Herbs to Bring into your life
You can hardly turn on the radio or open a magazine these days without hearing a report about the wonders of this or that herbal remedy. But don’t let the media deluge fool you: for thousands of
years non-western cultures have been using herbs to treat various illnesses and conditions. Consider this list a starter course in basic herbal medicine, and consult your physician or naturopathic doctor before taking an herbal remedy.
- St.-John’s-wort – Many clinical trials show that St.-John’s-wort — also called hypericin or hypericum — is successful at treating mild depression. American consumers have been slow to appreciate the benefits of St.-John’s-wort; but in Germany, this concentrated extract of flowers and leaves is the most popular prescription drug for treating depression (far outselling Prozac, in fact).
It’s also being tested as a possible AIDS treatment, and has long been used as a wound ointment.
- Aloe – Most people are familiar with aloe’s burn-soothing qualities, but did you know that aloe gel also fights infection? Keep it on your windowsill in the kitchen; when topically applied, its gel forms a natural cooling bandage over wounds, burns, sunburn and cuts.
- Goldenseal – This herb’s effectiveness in treating sore throats, indigestion, tired eyes and microbial diarrhea is somewhat disputed. Still, anecdotal evidence points to its benefits as a digestive tonic and mild topical anesthetic.
- Chamomile – Chamomile has been called the Swiss Army knife of herbal teas; it handles everything from inflammation and skin irritation to cold symptoms, nervousness and menstrual cramps. You are probably already familiar with its pleasant aroma — thus explaining its presence in many shampoos — but you should also get to know it as a calming tonic.
- Ginseng – The term “ginseng” actually refers to three distinct species of the plant: the Asian, American and Siberian varieties. All three are traditionally used as tonics, and relieve stress, improve stamina, regulate blood pressure and enhance immunity to varying degrees. Buyer’s note: Check your purchase carefully; studies have shown that as many as 25% of all so-called ginseng products contain no ginseng at all!
- Balm – Stomach comforter, blues banisher, herpes fighter, even bug repellent: The reputed uses of balm are so varied that it’s no wonder this lemon-scented herb has been nicknamed “cure-all.”
- Peppermint – There’s a reason why restaurants slip their patrons a mint after a spicy meal. Peppermint, a hybrid of other mint species, eases intestinal gas, relieves indigestion and eases diarrhea. One of its active ingredients -menthol — also helps soothe sore muscles and cool inflammation.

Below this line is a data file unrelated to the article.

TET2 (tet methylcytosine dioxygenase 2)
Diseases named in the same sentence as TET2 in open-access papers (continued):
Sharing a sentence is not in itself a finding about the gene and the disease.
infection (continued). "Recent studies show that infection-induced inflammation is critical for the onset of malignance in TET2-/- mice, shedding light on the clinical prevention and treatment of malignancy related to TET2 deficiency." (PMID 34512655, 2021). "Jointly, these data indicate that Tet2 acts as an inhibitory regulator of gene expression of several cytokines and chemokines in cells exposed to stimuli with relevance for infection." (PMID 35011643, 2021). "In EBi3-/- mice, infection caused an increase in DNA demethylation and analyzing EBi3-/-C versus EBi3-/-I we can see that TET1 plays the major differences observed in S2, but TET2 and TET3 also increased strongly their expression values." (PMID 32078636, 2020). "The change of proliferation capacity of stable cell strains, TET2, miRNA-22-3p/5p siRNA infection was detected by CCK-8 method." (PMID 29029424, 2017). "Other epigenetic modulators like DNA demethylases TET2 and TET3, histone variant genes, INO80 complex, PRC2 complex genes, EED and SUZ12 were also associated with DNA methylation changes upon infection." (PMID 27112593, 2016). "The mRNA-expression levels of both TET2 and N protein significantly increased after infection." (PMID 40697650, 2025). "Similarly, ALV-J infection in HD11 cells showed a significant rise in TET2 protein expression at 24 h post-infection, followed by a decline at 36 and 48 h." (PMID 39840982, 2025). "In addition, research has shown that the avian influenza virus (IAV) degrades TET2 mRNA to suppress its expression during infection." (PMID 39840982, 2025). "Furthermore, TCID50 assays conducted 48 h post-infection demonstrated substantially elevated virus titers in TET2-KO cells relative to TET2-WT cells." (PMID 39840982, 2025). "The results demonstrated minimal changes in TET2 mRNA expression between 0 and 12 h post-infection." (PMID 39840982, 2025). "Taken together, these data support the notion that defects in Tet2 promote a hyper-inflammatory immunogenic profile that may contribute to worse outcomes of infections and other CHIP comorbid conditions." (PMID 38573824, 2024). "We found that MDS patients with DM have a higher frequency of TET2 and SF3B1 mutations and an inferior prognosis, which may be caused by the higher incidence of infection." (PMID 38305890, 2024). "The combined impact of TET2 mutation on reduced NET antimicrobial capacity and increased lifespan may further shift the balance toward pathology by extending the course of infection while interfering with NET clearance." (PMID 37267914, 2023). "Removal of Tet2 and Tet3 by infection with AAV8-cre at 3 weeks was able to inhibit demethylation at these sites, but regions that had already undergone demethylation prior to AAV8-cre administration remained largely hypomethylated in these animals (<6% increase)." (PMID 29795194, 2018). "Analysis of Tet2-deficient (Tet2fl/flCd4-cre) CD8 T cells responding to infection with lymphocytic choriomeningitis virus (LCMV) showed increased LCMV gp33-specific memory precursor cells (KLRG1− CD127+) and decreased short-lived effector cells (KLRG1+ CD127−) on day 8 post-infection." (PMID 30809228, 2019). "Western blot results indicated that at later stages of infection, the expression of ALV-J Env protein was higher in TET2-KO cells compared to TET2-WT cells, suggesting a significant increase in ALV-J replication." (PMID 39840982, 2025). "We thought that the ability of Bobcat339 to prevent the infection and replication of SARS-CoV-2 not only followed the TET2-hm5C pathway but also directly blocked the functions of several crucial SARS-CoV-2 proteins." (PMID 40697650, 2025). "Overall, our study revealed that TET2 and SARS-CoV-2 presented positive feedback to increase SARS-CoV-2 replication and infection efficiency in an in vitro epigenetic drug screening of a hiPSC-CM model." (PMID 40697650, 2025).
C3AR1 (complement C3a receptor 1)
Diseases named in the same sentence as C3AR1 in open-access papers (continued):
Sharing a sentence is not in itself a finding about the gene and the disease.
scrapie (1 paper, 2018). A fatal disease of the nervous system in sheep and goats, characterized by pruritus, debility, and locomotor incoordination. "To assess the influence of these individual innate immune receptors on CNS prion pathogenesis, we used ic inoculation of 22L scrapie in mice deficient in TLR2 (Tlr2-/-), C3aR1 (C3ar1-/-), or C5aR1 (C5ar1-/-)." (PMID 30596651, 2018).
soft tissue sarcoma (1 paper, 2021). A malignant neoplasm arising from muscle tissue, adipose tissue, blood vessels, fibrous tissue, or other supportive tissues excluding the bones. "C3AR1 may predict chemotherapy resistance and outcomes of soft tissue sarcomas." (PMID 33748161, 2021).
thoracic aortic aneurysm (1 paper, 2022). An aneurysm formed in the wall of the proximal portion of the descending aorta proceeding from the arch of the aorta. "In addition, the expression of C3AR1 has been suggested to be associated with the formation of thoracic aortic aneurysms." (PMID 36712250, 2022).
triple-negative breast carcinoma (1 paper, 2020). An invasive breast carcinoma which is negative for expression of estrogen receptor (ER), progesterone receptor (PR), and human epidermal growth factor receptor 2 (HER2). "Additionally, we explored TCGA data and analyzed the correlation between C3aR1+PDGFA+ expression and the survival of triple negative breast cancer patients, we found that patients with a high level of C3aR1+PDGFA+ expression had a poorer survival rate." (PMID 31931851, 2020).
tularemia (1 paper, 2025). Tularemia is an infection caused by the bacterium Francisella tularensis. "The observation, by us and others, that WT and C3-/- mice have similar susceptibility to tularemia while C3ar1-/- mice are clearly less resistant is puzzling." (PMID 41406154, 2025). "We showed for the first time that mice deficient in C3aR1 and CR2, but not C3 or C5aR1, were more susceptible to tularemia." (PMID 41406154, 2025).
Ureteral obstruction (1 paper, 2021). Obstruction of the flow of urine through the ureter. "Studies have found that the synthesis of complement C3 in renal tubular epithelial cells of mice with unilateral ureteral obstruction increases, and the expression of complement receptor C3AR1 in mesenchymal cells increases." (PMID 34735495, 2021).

- Rosemary – The oil of this pine-scented herb is a powerful antioxidant (it protects fats from being attacked by oxygen). And because oxygen damage is known to be a factor in cancer onset, it may have the potential for preventing certain cancers. Also soothes menstrual cramps and digestive problems.
- Saw Palmetto – This inscrutable palm seems to counteract the effects of androgens, which are male sex hormones that may cause prostate enlargement. Consequently, saw palmetto has been embraced by the medical community as an accompaniment to prescription drugs and surgery for prostate problems.
- Tarragon – Tarragon contains no fewer than 72 anti-cancer agents. It also has anti-viral properties that fight herpes pain and flu symptoms.
- Dong Quai (Sometimes called Female Ginsing) – It really maintains the female repoductive system, is a general lubricant and keeps muscles and other tissues supple and flexible. Also helps maintain hormone balance.
- PASSIONFLOWER – A sedative, and nervine tonic that is stronger than chammomile but is completely non-addictive and safe. It is excellent in reducing stress, healing the nervous system and it aids in digestion. Good remedy for tension headaches.
- SAGE – Aside from being a ritual purative herb for burning, and a popular culinary herb, sage has amazing anticeptic properties. At the first signs of a sore throat, a leaf or two of fresh sage, eaten alone or with honey, will many times knock the oncoming illness completely out, the minute you swallow it. Also, sage leaves chewed will rid the teeth of plaque and gingivitus. One or two leaves per day is all that is recommended, as it is VERY strong medicine.
- GARLIC – In addition to being an excellent cooking herb, garlic is excellent for a number of health reasons. It reduces cholesterol in the bloodstream and kills harmful bacteria.
Taken regularly, this makes garlic an excellent remedy for chronic sinus problems such as post-nasel drip, hayfever and sinusitis. It is also a solid preventative method to ward off colds and flu.
- ECHINACEA – Commonly called Purple Cone Flower, is a powerful remedy for infectious illnesses, and even cancer. The root of this plant, taken internally, acts to increase the T-Cell count in the bloodstream. T-Cells are a type of white blood cell, and they act to kill invaders to the human body. Thus, Echinacea is an immune-enhancer. Depending upon the severity of the illness, Echinacea can be taken in tea form as frequently as once every hour, or two, until the severity of the symptoms abates. Combined with Goldenseal, it is a powerful antibiotic for flu, and other infectious diseases. The viruses never become immune to it, either, the way they do standard drugs.
- VALERIAN – Natural Herb that quiets a busy mind and aid in focus.
- STEVIA – Natural Herb substitute for Sugar!